“Wolverine” like its star Jackman is a crowd pleaser
Rumor has it the filmmakers of “X-Men Origins: Wolverine” were a little concerned about the box office potential of this fourth installment of the hugely popular superhero franchise. They were kidding right? With each of the three previous adaptations out-grossing its predecessor, a film featuring arguably the most beloved of the X-Men-Wolverine-is as sure a bet as Hollywood can release.
While not on the genre-changing level of last year’s “Dark Knight,” or the impeccably well written “Iron Man,” the latest X-Men film rides the talented and muscular coattails of Hugh Jackman, its magnificently charismatic star. His acting chops, not to mention his character’s lambchops, lend the film the right dose of heft and empathy and camouflage a rather straightforward (some would say formulaic) screenplay.
Those of us who think a superhero’s backstory is the most interesting component of this type of film will enjoy the nearly two hours’ worth they’ll get here. The film opens with a terrific montage of Wolverine (Jackman) and his mutant brother Sabretooth (Liev Schreiber) fighting side-by-side in a series of battles dating from the Civil War up through Vietnam.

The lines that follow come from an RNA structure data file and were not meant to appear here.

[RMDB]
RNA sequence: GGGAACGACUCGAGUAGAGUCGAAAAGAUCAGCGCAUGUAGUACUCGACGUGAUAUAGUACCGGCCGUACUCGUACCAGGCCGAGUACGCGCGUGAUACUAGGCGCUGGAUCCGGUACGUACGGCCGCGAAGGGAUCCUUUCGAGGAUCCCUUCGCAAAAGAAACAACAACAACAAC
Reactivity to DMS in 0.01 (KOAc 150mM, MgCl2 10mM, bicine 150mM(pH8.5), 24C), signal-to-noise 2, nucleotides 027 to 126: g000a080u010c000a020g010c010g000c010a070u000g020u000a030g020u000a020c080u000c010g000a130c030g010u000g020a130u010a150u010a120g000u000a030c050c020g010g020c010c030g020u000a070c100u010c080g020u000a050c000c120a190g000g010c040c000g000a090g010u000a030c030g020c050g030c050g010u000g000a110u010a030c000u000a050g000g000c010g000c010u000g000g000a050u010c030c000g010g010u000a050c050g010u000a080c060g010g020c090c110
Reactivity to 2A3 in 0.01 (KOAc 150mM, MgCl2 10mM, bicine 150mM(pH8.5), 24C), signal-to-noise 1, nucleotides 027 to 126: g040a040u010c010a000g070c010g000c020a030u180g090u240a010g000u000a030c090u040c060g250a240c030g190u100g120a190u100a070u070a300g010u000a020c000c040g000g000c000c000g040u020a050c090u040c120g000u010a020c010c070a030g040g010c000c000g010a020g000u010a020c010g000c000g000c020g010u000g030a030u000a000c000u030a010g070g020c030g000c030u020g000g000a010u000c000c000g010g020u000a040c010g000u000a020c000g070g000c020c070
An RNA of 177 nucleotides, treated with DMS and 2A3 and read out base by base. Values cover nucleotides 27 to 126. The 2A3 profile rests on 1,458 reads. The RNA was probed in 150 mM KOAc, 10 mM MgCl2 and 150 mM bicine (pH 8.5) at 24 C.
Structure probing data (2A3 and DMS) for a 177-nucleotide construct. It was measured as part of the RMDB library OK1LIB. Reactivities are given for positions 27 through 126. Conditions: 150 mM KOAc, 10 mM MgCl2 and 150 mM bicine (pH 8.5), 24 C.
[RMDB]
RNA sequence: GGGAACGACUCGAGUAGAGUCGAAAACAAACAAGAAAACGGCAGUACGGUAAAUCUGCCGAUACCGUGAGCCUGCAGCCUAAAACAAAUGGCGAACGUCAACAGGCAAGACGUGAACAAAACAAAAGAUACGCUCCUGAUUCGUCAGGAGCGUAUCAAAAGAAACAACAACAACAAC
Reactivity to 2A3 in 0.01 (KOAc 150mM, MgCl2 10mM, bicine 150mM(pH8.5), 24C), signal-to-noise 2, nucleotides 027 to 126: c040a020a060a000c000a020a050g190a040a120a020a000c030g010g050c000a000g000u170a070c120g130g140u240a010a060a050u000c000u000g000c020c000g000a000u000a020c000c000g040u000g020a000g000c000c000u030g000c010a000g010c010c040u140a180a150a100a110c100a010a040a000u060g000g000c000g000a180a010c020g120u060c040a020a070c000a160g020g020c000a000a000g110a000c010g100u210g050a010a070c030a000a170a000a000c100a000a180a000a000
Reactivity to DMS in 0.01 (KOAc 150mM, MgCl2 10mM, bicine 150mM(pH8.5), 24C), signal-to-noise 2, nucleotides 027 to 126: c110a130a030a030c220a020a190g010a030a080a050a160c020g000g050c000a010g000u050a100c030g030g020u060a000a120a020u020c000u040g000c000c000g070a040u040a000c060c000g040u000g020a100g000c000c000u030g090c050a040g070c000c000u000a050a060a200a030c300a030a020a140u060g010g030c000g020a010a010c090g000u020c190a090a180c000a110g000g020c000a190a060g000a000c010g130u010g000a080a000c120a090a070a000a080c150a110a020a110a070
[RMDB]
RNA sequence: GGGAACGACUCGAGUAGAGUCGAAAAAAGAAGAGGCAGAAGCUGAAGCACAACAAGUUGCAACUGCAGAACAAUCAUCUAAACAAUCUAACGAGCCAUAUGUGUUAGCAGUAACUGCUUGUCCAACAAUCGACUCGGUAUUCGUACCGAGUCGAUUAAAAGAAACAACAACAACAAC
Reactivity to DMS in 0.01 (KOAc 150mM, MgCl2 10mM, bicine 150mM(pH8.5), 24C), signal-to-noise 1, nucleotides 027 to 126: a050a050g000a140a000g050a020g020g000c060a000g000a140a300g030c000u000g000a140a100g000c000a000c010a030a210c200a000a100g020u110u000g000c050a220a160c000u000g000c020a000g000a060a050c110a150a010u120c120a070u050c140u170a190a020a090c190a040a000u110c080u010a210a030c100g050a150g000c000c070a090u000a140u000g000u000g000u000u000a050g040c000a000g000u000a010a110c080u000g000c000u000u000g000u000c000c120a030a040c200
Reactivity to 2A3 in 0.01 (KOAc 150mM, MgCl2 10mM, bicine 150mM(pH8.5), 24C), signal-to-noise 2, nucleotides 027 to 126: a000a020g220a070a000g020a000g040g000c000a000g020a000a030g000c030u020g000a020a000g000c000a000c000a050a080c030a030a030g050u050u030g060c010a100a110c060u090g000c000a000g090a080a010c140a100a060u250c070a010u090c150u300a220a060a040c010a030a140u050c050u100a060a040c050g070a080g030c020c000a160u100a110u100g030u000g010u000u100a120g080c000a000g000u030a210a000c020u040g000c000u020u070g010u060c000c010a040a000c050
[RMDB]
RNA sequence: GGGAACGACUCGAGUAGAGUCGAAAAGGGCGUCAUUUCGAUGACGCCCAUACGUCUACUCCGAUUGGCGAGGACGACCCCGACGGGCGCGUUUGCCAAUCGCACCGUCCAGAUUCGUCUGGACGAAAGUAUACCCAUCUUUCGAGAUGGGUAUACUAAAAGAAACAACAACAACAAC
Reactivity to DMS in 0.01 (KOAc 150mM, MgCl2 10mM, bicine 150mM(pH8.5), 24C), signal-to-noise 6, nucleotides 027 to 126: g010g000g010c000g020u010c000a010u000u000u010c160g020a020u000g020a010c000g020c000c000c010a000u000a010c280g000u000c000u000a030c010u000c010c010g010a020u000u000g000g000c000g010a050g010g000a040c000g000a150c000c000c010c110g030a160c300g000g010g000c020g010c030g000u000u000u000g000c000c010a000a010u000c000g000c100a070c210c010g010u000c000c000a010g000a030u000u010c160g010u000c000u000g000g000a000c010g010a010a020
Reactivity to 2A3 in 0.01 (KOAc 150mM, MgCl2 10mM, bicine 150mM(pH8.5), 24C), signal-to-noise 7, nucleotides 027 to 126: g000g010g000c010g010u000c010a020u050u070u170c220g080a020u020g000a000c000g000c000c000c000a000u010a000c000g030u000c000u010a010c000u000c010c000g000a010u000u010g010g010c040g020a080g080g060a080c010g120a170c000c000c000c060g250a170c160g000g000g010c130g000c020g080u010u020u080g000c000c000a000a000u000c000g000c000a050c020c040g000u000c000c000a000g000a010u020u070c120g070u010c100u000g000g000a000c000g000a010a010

The story doesn’t quite explain why, as young boys, they were born with feral accoutrements, or why they stopped aging. But that doesn’t detract from the heightened intensity of the film’s superb action sequences, which thankfully are adequately truncated and don’t overstay their welcome. Occasional sarcastic one-liners, many delivered by the character “Deadpool” (Ryan Reynolds, who has far too little screen time), keep the proceedings from being too self-serious.
Seeking isolation as a lumberjack in remote Canada, Logan (Jackman) appears perfectly content to live out his days tempering his carnivorous powers with his female companion Kayla (Lynn Collins). But soon enough his past catches up to him, and he’s asked to join a special forces team by Col. William Stryker (Danny Huston, playing a younger version of the character portrayed by Brian Cox in previous films). A personal tragedy provides all the motivation for revenge he’ll need.
The film doesn’t delve deeply into the political complexities of mutants the way the previous installments did, and while the effects are workmanlike there is nothing here that demands a second viewing. In a sense, “X-Men Origins: Wolverine” is content to play to the masses, and it might disappoint its comic book fanboy base that will likely demand more.
But there is no shame in being a crowd pleaser, and Jackman and Schreiber-who played a similar brotherly foil role in the excellent “Defiance”-deliver the snarling, sibling goods and make the film thoroughly enjoyable, if not memorable.
Rated PG-13 for intense sequences of action and violence, and some partial nudity.